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News Releases from Region 04

EPA Celebrates Five Alabama Graduates of Inaugural Environmental Justice Academy

Contact Information: 
Davina Marraccini (marraccini.davina@epa.gov)
Jason McDonald (mcdonald.jason@epa.gov)

ATLANTA – During a ceremony Saturday at Kennesaw State University in Kennesaw, Ga., representatives from the U.S. Environmental Protection Agency (EPA) honored 21 graduates from the inaugural class of the Environmental Justice Academy, including five from Alabama. The EJ Academy is a rigorous, in depth leadership development program. EPA provided the 9-month environmental justice training program to cultivate skills participants can use to identify and address environmental challenges in their communities.

Alabama Delegation of EJ Academy GraduatesSeated (l to r): Lella Lowe, Ruth Page-Nelson, Gilda Walker.  Standing (l to r): EJ Academy Manager Sheryl Good, Ramsey Sprague, EPA Regional Environmental Justice and Sustainability Director Denise Tennessee, and Senior Advisor to the EPA Administrator Mustafa Ali.The five graduates from Alabama include:

  • Lella B. Lowe of Mobile, AL, representing the Mobile Environmental Justice Action Coalition (MEJAC);
  • Ramsey K. Sprague of Mobile, AL, representing the Mobile Environmental Justice Action Coalition (MEJAC);
  • Kimberly M. Pettway of Mobile, AL, representing the Mobile Bay National Estuary Program;
  • Ruth Page Nelson of Dothan, AL, representing Smart North America Inc./ Community Matters; and
  • Gilda K. Walker of Fairfield, AL representing Belwood Action Committee

The EJ Academy launched in September 2015 and participants met monthly from Friday afternoon through Saturday. The EJ Academy is primarily based on EPA’s Collaborative Problem-Solving (CPS) Model, which is a seven-step process for bringing about positive change and community revitalization by having community leaders, community members, and their stakeholders working together. Each module focuses on one element of the CPS Model and includes a combination of lectures by subject-matter experts, in-class exercises, and homework assignments.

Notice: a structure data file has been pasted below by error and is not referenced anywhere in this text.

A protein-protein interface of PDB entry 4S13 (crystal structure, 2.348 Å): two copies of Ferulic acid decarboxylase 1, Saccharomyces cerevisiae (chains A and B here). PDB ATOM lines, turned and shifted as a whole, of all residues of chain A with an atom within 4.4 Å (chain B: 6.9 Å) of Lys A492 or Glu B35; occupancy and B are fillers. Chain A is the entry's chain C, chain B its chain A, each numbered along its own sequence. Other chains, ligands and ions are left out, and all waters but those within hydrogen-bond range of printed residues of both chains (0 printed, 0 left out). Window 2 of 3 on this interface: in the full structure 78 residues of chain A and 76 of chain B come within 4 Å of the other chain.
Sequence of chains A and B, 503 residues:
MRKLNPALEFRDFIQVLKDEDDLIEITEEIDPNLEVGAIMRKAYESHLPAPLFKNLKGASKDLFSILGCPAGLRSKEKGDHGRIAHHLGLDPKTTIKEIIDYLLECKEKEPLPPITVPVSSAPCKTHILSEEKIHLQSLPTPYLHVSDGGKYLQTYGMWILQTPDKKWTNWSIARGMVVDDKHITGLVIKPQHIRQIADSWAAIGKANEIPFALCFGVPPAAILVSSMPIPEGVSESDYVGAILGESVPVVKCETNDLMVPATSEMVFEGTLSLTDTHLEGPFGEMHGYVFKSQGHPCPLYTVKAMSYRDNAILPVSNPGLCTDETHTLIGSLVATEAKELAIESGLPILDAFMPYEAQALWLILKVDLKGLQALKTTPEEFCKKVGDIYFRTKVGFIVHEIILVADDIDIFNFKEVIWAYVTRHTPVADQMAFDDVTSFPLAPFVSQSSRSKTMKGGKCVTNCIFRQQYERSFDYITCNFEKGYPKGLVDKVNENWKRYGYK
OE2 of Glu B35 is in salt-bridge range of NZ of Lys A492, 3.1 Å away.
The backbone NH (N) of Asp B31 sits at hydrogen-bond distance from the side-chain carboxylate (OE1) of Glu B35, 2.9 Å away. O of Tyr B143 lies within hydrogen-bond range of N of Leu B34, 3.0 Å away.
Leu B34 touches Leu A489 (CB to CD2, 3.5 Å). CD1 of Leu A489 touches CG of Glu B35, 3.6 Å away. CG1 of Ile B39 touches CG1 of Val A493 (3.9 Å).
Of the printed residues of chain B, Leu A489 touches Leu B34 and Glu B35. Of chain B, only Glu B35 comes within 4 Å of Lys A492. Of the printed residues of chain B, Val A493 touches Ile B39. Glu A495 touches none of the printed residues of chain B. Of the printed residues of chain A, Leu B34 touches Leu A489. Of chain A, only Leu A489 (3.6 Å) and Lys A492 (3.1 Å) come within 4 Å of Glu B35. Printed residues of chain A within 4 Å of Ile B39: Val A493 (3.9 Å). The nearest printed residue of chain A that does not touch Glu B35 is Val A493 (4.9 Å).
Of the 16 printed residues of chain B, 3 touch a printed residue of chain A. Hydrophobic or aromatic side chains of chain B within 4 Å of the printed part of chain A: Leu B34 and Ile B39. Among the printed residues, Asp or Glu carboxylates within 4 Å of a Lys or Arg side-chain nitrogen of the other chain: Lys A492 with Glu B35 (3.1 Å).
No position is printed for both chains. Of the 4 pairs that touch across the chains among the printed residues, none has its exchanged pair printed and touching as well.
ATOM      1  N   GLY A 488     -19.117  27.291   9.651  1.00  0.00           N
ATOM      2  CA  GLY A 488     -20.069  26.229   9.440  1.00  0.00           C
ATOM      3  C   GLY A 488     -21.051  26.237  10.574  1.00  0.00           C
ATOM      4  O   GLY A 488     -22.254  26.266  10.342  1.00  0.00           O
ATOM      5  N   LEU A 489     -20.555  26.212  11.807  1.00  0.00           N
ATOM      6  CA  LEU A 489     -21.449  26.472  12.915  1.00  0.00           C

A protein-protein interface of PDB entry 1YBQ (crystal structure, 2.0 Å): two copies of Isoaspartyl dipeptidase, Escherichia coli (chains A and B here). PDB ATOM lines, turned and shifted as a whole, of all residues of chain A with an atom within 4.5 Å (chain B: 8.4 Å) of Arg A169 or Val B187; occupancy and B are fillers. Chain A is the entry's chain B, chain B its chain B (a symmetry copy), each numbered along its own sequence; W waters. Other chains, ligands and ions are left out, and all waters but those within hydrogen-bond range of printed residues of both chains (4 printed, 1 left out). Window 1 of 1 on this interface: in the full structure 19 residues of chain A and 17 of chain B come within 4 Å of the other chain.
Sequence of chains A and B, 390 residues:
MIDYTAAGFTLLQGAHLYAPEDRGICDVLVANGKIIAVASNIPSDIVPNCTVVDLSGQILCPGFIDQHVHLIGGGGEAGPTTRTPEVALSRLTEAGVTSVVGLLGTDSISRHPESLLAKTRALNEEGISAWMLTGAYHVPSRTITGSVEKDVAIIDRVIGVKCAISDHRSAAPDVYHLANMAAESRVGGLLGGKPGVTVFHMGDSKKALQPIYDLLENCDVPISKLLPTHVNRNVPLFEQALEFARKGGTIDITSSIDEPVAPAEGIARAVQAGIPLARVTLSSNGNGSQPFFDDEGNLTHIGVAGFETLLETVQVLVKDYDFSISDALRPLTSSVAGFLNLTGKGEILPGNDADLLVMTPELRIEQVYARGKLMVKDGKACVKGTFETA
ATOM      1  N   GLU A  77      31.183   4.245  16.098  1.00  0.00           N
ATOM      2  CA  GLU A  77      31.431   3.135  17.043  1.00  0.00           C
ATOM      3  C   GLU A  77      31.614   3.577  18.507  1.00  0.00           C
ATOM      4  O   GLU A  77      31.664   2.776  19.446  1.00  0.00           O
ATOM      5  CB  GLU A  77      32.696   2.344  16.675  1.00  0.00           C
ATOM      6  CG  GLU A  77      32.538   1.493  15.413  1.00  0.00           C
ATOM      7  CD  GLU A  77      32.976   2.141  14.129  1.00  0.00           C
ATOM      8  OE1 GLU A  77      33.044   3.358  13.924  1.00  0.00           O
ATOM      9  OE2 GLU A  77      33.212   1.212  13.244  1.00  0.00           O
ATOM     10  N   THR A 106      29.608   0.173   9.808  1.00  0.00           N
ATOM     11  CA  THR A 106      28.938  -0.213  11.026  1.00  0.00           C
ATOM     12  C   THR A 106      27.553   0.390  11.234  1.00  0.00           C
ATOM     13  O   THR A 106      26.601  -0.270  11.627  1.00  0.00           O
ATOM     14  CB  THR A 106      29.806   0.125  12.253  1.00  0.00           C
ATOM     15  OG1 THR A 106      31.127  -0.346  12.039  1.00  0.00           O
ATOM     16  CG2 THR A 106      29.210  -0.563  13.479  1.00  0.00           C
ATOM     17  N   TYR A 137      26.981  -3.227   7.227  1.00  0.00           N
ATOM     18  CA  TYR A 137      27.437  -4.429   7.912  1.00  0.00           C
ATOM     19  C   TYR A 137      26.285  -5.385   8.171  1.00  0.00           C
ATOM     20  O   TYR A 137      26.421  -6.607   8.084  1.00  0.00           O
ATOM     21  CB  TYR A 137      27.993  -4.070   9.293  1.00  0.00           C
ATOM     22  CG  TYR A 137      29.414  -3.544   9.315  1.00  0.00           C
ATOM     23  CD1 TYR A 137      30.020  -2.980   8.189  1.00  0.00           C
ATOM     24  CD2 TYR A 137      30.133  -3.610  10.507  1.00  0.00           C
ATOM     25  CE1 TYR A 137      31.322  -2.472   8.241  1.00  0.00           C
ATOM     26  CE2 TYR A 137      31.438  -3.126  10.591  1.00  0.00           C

The EJ Academy taught participants:

  • How to leverage human, social, intellectual, technical, legal, and financial resources to make long-term progress in a community;
  • How to use consensus-building processes and skills to help ensure successful collaboration and negotiations;
  • How to increase capacity to address communities’ environmental and/or public health issues; and
  • A basic understanding of environmental justice and environmental regulations

As a result of participating in the EJ Academy, graduates received the following benefits:

  • Complete a community portfolio, which will assist in securing funding, identifying partners, describing community resources and challenges and establishing credibility amongst stakeholders;
  • Complete a plan that will guide organizational activities;
  • Identify and secure potential partners to assist them with addressing their challenges;
  • Interact directly with technical experts from EPA and other organizations;
  • Network with other community leaders and establish mutually beneficial relationships;
  • Be eligible to apply for 40 hours of technical assistance from the Community Planning Assistance Program at the conclusion of the Program; and
  • Receive individualized feedback, guidance, and assistance from experts.

The next EJ Academy will be announced later in May. For more information, contact: R4_EJAcademy@epa.gov

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